These factors have contributed to an impressive economic recovery from the pandemic, which has been supported by the authorities’ sound policies as well as positive global spillovers. The strong recovery began moderating at the end of 2022 in response to tighter global financial conditions, lower global demand, and the appropriate withdrawal of policy stimulus, contributing to inflation’s convergence to its target. The current account deficit widened in 2022 due to softening goods exports, higher commodity prices and the continued domestic demand recovery, and was mostly financed by FDI flows, with the country maintaining sound market access. Despite the recent tightening of global and domestic financial conditions, the financial sector appears adequately capitalized, liquid, and profitable.

“Supported by sound policies and fundamentals, the economic outlook is positive albeit subject to high uncertainty, mostly global. After rebounding strongly, the post-pandemic recovery has moderated, with growth projected to decline slightly from 4.9 percent in 2022 to around 4 percent in 2023, supporting inflation’s return to the central bank’s target. Growth is expected to return to around trend in 2024 as global growth recovers.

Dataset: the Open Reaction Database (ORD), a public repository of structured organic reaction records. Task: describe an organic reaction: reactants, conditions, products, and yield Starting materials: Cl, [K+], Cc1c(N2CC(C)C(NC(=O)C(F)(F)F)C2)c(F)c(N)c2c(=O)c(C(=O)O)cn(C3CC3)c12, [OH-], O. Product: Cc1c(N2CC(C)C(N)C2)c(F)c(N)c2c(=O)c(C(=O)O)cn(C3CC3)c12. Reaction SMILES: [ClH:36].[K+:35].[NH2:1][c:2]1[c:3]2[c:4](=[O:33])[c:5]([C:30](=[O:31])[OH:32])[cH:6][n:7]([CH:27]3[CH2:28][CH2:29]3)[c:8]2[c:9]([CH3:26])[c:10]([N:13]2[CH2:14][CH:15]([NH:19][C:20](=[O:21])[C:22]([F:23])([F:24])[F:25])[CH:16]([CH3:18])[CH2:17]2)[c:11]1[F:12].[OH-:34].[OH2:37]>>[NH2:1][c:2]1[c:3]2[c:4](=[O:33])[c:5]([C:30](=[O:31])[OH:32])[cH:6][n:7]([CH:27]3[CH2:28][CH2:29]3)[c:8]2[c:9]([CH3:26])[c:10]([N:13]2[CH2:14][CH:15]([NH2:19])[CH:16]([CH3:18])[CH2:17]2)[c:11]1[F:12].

The current account deficit is projected to narrow over the medium term driven by lower commodity prices and steady improvements in exports and tourist receipts in line with the global recovery. Global uncertainty around the outlook is high, with downside risks – including from a further tightening global financial conditions and sharper slowdown in global growth – dominating the short run. Medium-term risks are more balanced with key upside ones – mostly domestic – including expanded investment opportunities and fruition of ongoing reforms that may reduce risk premia and boost potential growth.